Oh, it was nice. Every day, I'm just trying to do something productive to help the team win. Whether I'm driving in runs or doing small things like moving runners over with situational hitting, the bottom line is to just help the team win and get more 'W's.
Has this had a chance to slow down a little bit for you, or is it still pretty much a whirlwind of activity?
I think it was good that I got [a chance] to get my feet wet here at home for four or five days when I got called up, [and] then got to go on the road and get into a routine and get to know my teammates a little better and not have the hustle of New York. Now, coming back, I feel a lot more comfortable and a lot more confident on this homestand.
How different is it on the road as compared to being in the middle of New York?
Honestly, people say it's great to play in St. Louis and places like that, but to me, this is the best place to play. When you're in New York, you don't get this energy or excitement that you get here anywhere else. The fans have been outstanding and most of the time you don't even have to go out there and stretch [to get loose]. It's a thrill to just go out and play in front of the New York fans.
It's probably a good idea to stretch before the games.
(Wright laughs) Yeah, but most of the time you walk out there and you've just got the blood flowing and the adrenaline flowing. It's an adrenaline high and you're just ready to play.
After a bit of a shaky start, do you think you're beginning to feel more comfortable defensively?
It's just going to come with experience, and the more I work with the coaching staff, the more comfortable I'll be. It's natural to be nervous the first couple of weeks that you're up, and it could take a little longer. Who knows? As far as right now, I feel every day that I'm getting more comfortable and that's a great credit to our coaching staff. They've done a great job preparing me and helping me feel comfortable.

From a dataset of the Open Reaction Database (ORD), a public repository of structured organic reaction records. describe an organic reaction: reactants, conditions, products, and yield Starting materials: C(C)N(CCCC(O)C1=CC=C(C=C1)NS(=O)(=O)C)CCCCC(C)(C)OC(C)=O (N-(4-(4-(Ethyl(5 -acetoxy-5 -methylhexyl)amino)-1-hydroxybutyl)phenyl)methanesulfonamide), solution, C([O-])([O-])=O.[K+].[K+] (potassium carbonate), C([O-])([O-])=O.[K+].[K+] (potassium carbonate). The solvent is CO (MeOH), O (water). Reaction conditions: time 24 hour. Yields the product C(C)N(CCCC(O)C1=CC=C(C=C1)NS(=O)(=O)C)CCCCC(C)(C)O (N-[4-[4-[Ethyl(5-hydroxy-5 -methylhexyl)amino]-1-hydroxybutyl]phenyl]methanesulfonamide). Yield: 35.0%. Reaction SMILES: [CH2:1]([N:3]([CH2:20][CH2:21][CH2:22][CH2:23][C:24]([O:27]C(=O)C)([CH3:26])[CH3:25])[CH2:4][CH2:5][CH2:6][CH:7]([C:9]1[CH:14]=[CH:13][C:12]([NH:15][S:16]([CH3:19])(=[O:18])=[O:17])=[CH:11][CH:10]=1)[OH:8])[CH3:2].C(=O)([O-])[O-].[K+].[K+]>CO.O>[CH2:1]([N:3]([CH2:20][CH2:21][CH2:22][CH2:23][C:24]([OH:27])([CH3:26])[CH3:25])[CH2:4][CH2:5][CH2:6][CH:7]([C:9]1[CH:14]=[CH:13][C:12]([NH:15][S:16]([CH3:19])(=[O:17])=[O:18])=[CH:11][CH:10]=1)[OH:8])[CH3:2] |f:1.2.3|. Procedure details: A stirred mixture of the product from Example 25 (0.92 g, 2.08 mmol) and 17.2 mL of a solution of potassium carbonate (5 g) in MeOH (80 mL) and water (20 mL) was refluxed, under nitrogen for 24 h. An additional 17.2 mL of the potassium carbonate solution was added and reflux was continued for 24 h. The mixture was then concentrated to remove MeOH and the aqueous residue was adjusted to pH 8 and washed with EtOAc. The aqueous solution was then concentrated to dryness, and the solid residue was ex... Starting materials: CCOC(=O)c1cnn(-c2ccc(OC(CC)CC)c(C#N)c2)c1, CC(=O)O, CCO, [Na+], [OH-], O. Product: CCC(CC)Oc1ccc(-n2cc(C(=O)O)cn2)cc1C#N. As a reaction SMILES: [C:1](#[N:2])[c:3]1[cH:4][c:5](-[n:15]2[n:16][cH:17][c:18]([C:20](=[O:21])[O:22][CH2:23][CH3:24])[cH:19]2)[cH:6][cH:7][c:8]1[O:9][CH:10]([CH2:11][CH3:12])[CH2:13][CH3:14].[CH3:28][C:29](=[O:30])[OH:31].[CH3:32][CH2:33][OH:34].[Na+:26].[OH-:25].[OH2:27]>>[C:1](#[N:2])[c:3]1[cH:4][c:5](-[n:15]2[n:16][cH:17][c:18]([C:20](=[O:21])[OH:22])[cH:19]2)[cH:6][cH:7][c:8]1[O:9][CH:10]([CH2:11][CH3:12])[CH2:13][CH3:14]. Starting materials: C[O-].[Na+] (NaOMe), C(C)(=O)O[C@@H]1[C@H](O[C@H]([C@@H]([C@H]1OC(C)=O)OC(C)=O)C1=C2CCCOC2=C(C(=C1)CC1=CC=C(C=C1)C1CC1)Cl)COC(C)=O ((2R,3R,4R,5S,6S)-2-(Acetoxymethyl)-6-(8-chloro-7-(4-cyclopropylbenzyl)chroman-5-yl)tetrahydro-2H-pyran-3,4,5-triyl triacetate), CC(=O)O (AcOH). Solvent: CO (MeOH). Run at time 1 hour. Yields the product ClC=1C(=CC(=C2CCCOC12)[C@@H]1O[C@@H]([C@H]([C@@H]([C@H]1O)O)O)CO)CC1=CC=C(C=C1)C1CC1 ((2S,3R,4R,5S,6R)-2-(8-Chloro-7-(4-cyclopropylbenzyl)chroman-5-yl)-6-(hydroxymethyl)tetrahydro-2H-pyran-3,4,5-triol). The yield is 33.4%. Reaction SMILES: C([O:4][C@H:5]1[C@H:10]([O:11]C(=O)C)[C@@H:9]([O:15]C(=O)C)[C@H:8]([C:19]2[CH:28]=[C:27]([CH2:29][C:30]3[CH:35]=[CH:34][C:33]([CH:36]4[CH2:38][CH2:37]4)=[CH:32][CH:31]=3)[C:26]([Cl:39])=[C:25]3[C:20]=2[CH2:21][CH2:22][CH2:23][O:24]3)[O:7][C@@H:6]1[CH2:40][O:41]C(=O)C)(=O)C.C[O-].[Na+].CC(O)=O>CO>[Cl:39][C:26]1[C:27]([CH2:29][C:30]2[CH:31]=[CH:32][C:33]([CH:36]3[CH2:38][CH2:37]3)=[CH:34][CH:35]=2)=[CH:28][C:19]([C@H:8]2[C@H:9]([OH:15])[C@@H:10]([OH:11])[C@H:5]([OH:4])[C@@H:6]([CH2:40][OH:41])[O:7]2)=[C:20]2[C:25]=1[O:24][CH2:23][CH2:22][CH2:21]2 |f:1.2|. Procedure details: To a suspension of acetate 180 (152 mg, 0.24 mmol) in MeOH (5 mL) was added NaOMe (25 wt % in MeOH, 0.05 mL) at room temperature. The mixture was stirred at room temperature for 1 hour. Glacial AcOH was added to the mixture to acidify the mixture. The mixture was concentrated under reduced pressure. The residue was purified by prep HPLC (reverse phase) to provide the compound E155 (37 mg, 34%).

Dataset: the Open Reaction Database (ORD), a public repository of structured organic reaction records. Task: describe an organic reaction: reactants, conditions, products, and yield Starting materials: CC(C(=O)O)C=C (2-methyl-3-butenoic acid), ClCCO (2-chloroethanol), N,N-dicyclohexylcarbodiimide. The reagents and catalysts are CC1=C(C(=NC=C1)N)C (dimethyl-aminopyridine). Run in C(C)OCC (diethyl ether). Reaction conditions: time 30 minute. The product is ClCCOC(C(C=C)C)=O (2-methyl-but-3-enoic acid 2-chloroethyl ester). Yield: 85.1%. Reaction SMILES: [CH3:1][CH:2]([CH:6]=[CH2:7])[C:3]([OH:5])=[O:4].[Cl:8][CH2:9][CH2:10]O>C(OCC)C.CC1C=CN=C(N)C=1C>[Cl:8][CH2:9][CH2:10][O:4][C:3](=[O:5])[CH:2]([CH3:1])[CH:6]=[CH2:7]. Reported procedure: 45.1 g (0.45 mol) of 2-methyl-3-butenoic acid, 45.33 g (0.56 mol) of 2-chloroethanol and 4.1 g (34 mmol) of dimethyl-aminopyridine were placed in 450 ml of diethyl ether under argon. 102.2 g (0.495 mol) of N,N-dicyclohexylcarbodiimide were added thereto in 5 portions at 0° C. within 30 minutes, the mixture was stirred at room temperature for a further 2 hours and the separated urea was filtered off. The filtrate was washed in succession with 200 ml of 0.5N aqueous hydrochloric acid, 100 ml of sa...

How are your levels of nervousness coming along?
Obviously, the nerves are going to be there when you're playing in front of 30,000 people. You've just got to harness them and I think, obviously, you need to be able to put those butterflies aside and just go out there and play your game.
Each level that I've come up through the organization, I've had that nervous energy, but I think as time goes on, you become more confident in your ability and you tell yourself that 'I can play with these guys.' In my case, I was nervous coming up here, but every day I feel like I'm becoming less jittery.
I feel very comfortable at the plate and I'm beginning to feel more and more comfortable in the field. It's not so much mechanics; I think a lot of it was just mental. Now, I'm beginning to be able to go out there and just field a ground ball and not really think about it without trying to overanalyze everything too much. When I was playing third base in the minor leagues, I wasn't thinking about anything – you just react. I think that's a good way to be. It's almost like being too perfect. I just need to go out and let my natural abilities take over.
Have any of the veterans given you a hard time, ribbing you about your rookie status?
Not at all. The veterans have been great from day one, and I think that's been one of the keys to feeling comfortable from the get-go, is to have these veteran guys willing to take you under their wings and help you learn from your mistakes and pat you on the butt and give you words of encouraging and advice. That's been one of the most important things for me, to have those veterans to confide in and give me advice.